Dharma GateRead Now
I am grateful to a reader named Aaron Zaz who has drawn my attention to an excellent article by Thanissaro Bhikku, a Thervada monk and scholar whose translations of the Pali Canon and teaching of meditation make him, in my opinion, one of the best teachers of Buddhism today. Although I have never had the privilege of personally hearing Thanissaro Bhikku speak, I highly recommend his dharma talks which can be found on Youtube and elsewhere on-line [see the links below]. As a teacher he has the virtue of bringing his deep understanding of the Buddha's teaching to the immediate experience of meditation. But in this article he turns his attention to contemporary Buddhism and the unexamined assumptions that most Westerners bring to the dharma. He argues that German romanticism has been an important, if forgotten influence in our understanding of what Buddhism is and what issues it addresses. As in ancient China, which used Taoism as an entry point or "dharma gate" for understanding Buddhist teaching, the West has taken romanticism as its doorway into the dharma. While finding such a gate is clearly a benefit, there are also drawbacks associated with the discovery. Romanticism regarded truth of feeling and inter-connectedness with the universe as the highest spiritual truths. Buddhism, at least as the Buddha originally taught it, goes beyond such emotional satisfactions to find a deeper, more lasting and transcendent truth by the realisation of not-self. The romantic attitude not only affects Western Buddhism, but according to Thanissaro Bhikku, it is also a major influence in Western psychology, evidence for which can be found in the thought of William James, Carl Jung and Abraham Maslow, to name only three. While Thanissaro Bhikku concedes that using Buddhism for therapeutic purposes can be healing, Westerners risk losing the possibility of finding a greater realisation and more complete liberation by thinking of it in predominately psychological terms with a decidedly romantic bias.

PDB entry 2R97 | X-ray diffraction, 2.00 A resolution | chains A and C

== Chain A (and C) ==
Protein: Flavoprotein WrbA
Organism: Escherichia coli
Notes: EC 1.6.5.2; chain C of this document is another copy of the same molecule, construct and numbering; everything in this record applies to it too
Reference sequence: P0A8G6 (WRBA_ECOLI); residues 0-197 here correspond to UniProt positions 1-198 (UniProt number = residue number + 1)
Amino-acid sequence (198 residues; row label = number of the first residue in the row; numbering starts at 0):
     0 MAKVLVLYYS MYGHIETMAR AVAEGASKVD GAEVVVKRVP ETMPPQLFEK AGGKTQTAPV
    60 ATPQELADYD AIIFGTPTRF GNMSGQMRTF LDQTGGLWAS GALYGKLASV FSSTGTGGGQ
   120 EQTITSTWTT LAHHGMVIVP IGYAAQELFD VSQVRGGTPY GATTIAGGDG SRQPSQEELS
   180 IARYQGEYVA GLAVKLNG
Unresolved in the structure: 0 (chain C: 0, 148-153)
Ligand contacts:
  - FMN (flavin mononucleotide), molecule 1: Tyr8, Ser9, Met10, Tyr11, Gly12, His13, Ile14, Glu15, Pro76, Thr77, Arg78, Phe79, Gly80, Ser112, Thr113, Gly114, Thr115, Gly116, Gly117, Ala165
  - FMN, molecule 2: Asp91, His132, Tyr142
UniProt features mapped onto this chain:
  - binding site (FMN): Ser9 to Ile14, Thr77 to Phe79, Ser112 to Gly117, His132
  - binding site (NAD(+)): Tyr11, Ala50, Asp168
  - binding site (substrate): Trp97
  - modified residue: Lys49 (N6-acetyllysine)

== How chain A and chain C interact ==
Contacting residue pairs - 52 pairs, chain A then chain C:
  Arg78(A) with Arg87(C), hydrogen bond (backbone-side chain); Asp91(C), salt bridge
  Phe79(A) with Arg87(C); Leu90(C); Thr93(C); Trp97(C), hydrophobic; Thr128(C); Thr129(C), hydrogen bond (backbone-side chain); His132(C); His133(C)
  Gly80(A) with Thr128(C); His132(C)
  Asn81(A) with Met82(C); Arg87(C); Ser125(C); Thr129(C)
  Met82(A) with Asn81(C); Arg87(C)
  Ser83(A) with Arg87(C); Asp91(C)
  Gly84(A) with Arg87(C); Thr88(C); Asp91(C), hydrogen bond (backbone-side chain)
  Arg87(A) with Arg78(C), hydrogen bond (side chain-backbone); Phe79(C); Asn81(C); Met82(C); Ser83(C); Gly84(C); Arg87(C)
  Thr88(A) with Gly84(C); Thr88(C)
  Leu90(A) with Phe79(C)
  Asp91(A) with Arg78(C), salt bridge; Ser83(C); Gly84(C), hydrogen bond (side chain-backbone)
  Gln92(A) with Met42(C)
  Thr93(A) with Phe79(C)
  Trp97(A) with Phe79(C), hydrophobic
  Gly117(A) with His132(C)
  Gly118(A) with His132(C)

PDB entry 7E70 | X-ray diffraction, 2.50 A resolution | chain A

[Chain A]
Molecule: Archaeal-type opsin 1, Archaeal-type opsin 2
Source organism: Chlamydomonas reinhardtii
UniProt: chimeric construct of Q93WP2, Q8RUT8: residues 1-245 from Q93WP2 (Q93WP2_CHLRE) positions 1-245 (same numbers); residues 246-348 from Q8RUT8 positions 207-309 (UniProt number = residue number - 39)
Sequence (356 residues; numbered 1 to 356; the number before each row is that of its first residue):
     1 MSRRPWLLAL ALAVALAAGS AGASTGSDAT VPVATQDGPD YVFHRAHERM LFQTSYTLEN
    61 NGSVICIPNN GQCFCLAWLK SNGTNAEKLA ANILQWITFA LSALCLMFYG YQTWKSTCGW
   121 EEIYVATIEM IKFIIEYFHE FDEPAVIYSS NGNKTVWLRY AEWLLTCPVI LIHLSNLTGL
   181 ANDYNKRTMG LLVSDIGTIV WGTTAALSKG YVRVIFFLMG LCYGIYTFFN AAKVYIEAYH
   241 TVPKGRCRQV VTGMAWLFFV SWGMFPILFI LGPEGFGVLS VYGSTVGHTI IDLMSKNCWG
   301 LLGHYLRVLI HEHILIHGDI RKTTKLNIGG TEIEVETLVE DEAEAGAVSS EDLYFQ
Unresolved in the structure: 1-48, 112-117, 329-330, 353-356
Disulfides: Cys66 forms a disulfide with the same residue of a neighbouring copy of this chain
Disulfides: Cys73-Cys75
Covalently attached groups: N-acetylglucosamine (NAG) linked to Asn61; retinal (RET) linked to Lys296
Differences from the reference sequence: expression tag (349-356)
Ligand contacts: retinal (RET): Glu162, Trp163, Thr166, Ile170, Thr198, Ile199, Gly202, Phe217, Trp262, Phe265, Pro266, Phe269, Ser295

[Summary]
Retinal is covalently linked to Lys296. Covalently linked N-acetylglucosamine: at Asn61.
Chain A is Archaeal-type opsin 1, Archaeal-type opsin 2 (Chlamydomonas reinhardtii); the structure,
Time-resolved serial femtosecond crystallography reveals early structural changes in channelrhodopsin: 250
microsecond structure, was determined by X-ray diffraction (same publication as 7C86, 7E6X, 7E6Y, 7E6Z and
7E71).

I agree with this article almost completely, but as a psychotherapist I view the matter from an entirely different, perhaps even opposite perspective. As I have consistently argued in this blog, psychotherapy is not in a position to strive for complete liberation, but must usually settle for the lesser goal of helping people make sense of their lives. Moreover, even though I am not reluctant to call myself a Buddhist therapist, I am obliged to help my clients make sense of their experience in the terms that make sense to them. This means that Buddhism--or, perhaps more to the point, my ideas about Buddhism--must not dictate either the course or the outcome of the therapeutic process. I also have no aversion to drawing on the ideas and practices of other approaches if I believe that they might help a client. But my eclecticism might seem to call into doubt my decision to call myself a Buddhist psychotherapist. For if I am not bound by my loyalty to Buddhist doctrines and feel free to improvise from ideas that aren't remotely Buddhist, can I really call myself a Buddhist psychotherapist? Wouldn't it be more accurate to say that I'm a therapist who happens to be a Buddhist?